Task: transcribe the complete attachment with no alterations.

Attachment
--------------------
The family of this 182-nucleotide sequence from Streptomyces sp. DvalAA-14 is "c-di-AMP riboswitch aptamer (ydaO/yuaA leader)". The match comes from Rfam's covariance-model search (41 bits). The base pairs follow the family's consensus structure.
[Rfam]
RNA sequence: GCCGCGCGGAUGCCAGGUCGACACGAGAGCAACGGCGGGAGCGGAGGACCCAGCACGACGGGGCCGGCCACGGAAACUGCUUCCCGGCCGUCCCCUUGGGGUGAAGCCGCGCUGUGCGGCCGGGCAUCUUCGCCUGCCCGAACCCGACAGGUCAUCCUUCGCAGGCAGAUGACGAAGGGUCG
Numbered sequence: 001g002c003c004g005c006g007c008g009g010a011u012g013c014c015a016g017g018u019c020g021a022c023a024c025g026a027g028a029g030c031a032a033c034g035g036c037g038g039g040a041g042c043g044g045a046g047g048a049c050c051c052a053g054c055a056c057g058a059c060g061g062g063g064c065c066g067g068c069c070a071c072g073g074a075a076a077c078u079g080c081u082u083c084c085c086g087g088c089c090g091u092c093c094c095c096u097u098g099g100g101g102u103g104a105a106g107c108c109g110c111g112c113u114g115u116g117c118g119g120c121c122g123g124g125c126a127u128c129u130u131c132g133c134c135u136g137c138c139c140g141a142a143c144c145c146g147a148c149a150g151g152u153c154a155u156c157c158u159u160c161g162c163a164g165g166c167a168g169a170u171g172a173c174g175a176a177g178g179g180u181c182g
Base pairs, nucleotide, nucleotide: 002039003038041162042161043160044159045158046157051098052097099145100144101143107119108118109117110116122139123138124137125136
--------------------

The family of this 182-nucleotide sequence from Streptomyces sp. DvalAA-14 is "c-di-AMP riboswitch aptamer (ydaO/yuaA leader)". The match comes from Rfam's covariance-model search (41 bits). The base pairs follow the family's consensus structure.
[Rfam]
RNA sequence: GCCGCGCGGAUGCCAGGUCGACACGAGAGCAACGGCGGGAGCGGAGGACCCAGCACGACGGGGCCGGCCACGGAAACUGCUUCCCGGCCGUCCCCUUGGGGUGAAGCCGCGCUGUGCGGCCGGGCAUCUUCGCCUGCCCGAACCCGACAGGUCAUCCUUCGCAGGCAGAUGACGAAGGGUCG
Numbered sequence: 001g002c003c004g005c006g007c008g009g010a011u012g013c014c015a016g017g018u019c020g021a022c023a024c025g026a027g028a029g030c031a032a033c034g035g036c037g038g039g040a041g042c043g044g045a046g047g048a049c050c051c052a053g054c055a056c057g058a059c060g061g062g063g064c065c066g067g068c069c070a071c072g073g074a075a076a077c078u079g080c081u082u083c084c085c086g087g088c089c090g091u092c093c094c095c096u097u098g099g100g101g102u103g104a105a106g107c108c109g110c111g112c113u114g115u116g117c118g119g120c121c122g123g124g125c126a127u128c129u130u131c132g133c134c135u136g137c138c139c140g141a142a143c144c145c146g147a148c149a150g151g152u153c154a155u156c157c158u159u160c161g162c163a164g165g166c167a168g169a170u171g172a173c174g175a176a177g178g179g180u181c182g
Base pairs, nucleotide, nucleotide: 002039003038041162042161043160044159045158046157051098052097099145100144101143107119108118109117110116122139123138124137125136